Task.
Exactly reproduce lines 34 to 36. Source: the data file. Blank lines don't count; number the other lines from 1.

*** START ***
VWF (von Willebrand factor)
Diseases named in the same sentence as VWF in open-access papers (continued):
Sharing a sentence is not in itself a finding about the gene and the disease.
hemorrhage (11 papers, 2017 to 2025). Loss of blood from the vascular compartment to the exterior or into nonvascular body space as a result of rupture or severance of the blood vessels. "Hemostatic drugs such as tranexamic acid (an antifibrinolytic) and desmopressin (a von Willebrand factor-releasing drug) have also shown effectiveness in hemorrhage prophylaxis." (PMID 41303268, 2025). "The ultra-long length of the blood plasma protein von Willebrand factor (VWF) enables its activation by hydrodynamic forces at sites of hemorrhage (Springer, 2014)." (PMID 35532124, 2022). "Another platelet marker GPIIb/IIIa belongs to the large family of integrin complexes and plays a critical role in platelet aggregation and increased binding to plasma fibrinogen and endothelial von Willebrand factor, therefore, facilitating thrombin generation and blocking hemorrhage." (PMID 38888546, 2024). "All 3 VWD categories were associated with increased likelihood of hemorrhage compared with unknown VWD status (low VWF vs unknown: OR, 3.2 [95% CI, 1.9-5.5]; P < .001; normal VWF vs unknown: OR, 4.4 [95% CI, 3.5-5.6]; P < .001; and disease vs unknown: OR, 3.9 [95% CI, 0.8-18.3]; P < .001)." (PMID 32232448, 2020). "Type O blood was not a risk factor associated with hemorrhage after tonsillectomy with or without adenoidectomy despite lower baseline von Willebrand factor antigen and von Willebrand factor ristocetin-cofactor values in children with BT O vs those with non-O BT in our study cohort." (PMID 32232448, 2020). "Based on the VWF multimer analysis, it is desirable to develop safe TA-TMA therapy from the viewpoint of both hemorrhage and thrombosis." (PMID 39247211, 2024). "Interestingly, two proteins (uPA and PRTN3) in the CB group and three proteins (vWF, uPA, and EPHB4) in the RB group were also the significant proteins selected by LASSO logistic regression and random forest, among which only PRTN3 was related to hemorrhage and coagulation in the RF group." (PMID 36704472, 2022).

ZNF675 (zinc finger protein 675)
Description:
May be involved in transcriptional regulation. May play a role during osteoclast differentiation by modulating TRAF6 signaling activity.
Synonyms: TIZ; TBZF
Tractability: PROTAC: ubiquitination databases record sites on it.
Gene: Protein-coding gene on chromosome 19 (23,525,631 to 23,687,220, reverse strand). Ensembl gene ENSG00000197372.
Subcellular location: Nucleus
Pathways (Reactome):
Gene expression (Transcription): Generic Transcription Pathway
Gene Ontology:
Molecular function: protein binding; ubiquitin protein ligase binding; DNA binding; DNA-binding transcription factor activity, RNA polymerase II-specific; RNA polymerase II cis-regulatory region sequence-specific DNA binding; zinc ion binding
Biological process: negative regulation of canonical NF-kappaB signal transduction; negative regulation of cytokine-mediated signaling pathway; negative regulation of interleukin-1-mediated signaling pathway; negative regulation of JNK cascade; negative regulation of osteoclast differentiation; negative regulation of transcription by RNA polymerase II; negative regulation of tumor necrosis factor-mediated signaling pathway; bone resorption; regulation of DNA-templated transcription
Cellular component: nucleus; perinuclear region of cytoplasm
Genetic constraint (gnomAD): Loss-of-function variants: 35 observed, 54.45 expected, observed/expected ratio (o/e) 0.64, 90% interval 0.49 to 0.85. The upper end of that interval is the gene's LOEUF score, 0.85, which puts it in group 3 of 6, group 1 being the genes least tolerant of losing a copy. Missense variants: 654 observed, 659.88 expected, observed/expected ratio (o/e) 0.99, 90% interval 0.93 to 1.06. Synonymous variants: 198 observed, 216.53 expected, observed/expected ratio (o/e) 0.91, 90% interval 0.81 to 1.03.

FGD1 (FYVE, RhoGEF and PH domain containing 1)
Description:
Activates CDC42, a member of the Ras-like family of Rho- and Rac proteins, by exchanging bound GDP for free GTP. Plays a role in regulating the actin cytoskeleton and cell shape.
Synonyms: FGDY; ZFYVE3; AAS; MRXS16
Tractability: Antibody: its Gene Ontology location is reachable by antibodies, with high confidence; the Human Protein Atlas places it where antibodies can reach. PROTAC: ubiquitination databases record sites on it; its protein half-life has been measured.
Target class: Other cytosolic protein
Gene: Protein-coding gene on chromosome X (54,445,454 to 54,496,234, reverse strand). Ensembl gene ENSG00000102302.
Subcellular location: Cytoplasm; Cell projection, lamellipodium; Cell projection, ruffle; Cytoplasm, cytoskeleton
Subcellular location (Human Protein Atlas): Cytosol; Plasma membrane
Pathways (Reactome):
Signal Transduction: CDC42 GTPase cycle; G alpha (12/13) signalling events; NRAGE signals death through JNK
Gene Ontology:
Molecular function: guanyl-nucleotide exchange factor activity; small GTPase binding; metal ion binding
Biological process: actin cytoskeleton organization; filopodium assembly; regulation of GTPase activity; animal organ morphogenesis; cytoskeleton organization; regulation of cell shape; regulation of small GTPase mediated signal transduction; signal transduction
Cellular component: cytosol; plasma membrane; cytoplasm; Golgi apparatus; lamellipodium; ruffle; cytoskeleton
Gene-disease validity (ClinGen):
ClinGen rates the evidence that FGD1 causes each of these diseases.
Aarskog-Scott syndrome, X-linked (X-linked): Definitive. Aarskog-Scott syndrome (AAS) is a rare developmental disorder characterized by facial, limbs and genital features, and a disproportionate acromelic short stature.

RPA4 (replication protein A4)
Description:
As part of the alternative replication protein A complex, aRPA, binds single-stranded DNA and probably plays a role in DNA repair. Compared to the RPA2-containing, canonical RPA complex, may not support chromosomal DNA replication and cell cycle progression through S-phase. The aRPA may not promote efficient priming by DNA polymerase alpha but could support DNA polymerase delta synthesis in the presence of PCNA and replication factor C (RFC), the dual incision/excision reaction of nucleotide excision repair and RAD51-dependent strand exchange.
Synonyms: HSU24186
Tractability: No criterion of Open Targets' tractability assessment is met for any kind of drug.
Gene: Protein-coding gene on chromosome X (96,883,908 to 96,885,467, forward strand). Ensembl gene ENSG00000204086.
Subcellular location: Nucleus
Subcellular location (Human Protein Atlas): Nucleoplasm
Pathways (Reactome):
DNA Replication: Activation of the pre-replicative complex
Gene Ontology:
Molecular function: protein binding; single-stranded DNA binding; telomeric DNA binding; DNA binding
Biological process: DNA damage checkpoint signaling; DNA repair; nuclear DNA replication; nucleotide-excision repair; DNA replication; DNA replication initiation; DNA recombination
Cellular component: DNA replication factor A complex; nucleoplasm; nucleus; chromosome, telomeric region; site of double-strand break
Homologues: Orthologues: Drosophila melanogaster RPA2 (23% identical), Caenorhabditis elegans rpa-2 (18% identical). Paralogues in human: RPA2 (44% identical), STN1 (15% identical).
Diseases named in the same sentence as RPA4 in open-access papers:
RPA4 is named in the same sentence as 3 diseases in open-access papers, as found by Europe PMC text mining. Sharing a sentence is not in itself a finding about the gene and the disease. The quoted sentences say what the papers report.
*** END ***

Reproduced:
Gene-disease validity (ClinGen):
ClinGen rates the evidence that FGD1 causes each of these diseases.
Aarskog-Scott syndrome, X-linked (X-linked): Definitive. Aarskog-Scott syndrome (AAS) is a rare developmental disorder characterized by facial, limbs and genital features, and a disproportionate acromelic short stature.